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Thursday, April 21, 2011

BP, Transocean and Cameron International Sue Each Other

BP Sues Halliburton Too

On Wednesday, BP filed suits in New Orleans against Transocean, the owner of the Deepwater Horizon rig, and against Cameron International, the company that made the blowout preventer that failed last year, on the deadline (4/20) for bringing suits in the federal litigation surrounding the disaster. BP wants to ensure that, "all parties involved in the Macondo well are appropriately held accountable.”

Transocean and Cameron filed similar cross claims and counterclaims on Wednesday.

The claims against Transocean, BP said, “are consistent with the conclusions reached by the presidential commission, which found that Transocean missed critical signs that hydrocarbons were flowing up the riser and failed to take appropriate actions to shut in the Macondo well.”

Cameron, BP asserted, designed and built a faulty preventer and negligently maintained it.

Transocean responded with a statement calling BP’s suit “specious and unconscionable” and laid the blame squarely on BP as operator. 

BP also filed a lawsuit against Halliburton Co., claiming its "misconduct" contributed to last year's Deepwater Horizon disaster that led to the worst offshore oil spill in U.S. history.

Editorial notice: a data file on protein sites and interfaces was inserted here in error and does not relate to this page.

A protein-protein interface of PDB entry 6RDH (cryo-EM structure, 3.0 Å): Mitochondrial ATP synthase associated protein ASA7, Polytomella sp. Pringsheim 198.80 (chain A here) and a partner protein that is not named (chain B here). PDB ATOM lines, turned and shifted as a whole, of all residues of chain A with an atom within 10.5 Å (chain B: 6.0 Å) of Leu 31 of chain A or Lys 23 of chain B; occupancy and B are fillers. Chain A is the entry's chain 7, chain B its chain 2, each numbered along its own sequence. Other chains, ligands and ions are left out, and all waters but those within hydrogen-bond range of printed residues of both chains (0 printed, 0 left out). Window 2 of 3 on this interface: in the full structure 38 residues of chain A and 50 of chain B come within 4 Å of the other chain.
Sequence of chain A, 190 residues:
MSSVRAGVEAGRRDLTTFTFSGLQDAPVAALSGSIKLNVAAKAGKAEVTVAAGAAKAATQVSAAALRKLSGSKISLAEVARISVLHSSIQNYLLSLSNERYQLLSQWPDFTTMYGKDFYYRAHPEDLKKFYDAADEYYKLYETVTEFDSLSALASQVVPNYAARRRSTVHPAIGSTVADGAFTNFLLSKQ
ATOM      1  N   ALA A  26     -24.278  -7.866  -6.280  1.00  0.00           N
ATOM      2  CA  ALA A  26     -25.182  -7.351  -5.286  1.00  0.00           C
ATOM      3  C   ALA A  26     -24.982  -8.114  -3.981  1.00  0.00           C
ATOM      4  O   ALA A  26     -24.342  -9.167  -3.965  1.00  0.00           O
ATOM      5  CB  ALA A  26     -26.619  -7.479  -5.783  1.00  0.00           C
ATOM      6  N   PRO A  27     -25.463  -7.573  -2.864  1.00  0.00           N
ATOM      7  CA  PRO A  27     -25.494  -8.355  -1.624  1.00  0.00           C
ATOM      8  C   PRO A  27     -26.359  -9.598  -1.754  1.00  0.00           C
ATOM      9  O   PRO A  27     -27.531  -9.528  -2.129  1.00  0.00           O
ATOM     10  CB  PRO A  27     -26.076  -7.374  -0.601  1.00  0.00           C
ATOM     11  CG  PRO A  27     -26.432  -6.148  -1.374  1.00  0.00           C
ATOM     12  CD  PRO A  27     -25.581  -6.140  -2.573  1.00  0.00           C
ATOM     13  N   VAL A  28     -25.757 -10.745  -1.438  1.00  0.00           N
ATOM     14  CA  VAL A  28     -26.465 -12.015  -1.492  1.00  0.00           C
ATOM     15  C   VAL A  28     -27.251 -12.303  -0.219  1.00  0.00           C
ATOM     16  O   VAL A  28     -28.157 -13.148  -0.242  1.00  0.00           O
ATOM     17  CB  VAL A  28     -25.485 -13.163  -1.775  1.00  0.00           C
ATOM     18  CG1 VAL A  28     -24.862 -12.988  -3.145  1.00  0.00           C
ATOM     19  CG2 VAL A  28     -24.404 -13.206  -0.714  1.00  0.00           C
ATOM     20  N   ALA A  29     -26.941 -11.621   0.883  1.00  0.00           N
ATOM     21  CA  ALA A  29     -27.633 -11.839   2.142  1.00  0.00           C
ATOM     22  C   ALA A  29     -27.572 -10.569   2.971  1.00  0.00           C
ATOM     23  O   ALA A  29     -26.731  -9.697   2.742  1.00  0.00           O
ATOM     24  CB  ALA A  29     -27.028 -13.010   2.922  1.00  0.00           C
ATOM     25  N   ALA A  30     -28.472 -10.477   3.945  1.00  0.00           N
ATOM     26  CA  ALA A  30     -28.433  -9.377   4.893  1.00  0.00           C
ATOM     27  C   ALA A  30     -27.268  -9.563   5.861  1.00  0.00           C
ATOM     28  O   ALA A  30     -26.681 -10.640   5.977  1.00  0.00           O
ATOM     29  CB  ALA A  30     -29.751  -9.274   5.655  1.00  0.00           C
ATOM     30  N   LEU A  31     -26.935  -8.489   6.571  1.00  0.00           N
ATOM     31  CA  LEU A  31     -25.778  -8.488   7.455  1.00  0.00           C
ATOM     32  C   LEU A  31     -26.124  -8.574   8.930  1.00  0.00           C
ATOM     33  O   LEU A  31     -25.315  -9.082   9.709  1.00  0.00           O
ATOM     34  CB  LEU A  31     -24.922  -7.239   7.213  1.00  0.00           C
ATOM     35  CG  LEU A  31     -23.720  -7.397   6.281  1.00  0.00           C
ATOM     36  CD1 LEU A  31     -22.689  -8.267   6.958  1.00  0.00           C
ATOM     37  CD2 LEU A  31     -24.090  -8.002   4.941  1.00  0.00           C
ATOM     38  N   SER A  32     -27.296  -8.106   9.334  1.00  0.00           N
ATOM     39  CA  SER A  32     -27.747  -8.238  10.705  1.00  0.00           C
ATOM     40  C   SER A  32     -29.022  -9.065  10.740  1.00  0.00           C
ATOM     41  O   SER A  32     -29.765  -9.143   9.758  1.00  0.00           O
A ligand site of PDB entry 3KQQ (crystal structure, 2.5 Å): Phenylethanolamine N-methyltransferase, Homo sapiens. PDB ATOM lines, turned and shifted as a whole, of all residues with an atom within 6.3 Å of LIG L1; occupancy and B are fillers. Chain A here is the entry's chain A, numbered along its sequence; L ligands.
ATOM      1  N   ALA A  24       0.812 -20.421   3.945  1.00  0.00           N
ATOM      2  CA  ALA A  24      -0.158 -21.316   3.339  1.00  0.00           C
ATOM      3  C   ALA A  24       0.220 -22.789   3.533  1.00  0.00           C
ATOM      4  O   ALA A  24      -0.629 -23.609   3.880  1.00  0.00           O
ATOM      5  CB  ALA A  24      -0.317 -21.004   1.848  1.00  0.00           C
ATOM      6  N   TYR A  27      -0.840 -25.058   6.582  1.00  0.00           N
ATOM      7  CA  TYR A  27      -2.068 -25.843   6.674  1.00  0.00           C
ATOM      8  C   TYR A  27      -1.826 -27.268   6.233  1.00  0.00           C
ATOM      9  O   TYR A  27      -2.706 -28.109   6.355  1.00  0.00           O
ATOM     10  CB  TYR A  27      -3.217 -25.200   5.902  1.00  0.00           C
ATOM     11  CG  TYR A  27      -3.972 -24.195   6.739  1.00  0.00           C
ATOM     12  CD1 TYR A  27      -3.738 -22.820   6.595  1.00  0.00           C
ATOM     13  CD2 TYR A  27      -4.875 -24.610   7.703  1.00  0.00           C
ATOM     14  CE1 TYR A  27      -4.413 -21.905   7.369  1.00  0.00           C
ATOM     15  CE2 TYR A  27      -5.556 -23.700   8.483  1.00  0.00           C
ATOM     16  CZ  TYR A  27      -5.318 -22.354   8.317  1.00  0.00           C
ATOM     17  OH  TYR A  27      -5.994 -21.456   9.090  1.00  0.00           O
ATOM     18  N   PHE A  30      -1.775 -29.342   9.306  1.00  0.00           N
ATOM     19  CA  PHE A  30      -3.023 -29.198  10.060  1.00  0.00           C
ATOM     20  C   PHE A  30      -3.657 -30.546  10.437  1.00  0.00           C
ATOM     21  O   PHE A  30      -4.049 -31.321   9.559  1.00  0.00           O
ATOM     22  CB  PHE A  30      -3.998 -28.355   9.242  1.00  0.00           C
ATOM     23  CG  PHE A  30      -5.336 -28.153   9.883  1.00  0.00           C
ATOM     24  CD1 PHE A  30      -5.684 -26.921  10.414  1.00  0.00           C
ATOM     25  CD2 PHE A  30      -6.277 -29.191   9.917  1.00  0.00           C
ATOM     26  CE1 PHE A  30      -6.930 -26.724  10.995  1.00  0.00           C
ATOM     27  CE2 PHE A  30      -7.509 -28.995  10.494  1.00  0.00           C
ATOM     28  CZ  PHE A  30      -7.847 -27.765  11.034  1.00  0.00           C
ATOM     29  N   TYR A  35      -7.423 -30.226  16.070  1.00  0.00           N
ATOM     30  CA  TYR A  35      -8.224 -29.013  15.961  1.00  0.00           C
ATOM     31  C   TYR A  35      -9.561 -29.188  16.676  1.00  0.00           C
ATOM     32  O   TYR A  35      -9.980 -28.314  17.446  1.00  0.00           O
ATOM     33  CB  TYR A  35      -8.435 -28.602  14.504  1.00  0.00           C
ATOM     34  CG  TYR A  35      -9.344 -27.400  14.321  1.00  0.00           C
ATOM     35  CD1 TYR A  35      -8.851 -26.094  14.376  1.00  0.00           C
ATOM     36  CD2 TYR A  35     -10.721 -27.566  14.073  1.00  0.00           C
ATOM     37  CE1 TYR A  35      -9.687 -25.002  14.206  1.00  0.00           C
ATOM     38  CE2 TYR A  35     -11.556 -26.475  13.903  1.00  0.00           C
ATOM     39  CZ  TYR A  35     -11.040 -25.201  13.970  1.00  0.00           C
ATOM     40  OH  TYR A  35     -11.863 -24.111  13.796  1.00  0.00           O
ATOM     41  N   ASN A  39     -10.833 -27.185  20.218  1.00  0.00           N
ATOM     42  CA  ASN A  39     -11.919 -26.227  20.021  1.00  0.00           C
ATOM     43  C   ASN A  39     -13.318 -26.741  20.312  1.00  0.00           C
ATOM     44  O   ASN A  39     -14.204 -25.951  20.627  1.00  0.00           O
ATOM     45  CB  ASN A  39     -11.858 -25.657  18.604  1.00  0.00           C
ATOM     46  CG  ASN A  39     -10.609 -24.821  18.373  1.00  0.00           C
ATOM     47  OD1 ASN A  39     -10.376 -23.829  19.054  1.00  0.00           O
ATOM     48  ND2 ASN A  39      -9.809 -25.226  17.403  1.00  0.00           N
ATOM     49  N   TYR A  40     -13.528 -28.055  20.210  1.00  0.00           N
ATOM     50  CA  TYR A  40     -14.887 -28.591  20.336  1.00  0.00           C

Aside from BP, the main owner of the Macondo well, no company has faced more criticism over the disaster than Halliburton. It designed the failed cement seal that experts think allowed explosive gas to flow into the well and reach the Deepwater Horizon. Halliburton doesn't deny the seal failed, but argues BP should have run tests that would have revealed the problem.

In the filing, BP said its action was to hold Halliburton accountable for "improper conduct, errors and omissions, including fraud and concealment." In a statement, it said the President Commission that investigated the Gulf disaster concluded that the cement slurry designed, mixed and pumped by Halliburton failed, that the company didn't provide BP with the results of failed cement tests and that its technicians "missed critical signals that hydrocarbons were flowing into the wellbore."

Halliburton said it would "vigorously deny these claims."

The BP complaint said Transocean was responsible for multiple failures of safety devices and well control procedures. It said BP was seeking at least $40 billion in damages. BP also seeks to force Cameron to contribute all or part of the damages that could be levied against the oil giant by the federal government. (NYT, 4/20/2011, WSJ, 4/21/2011)

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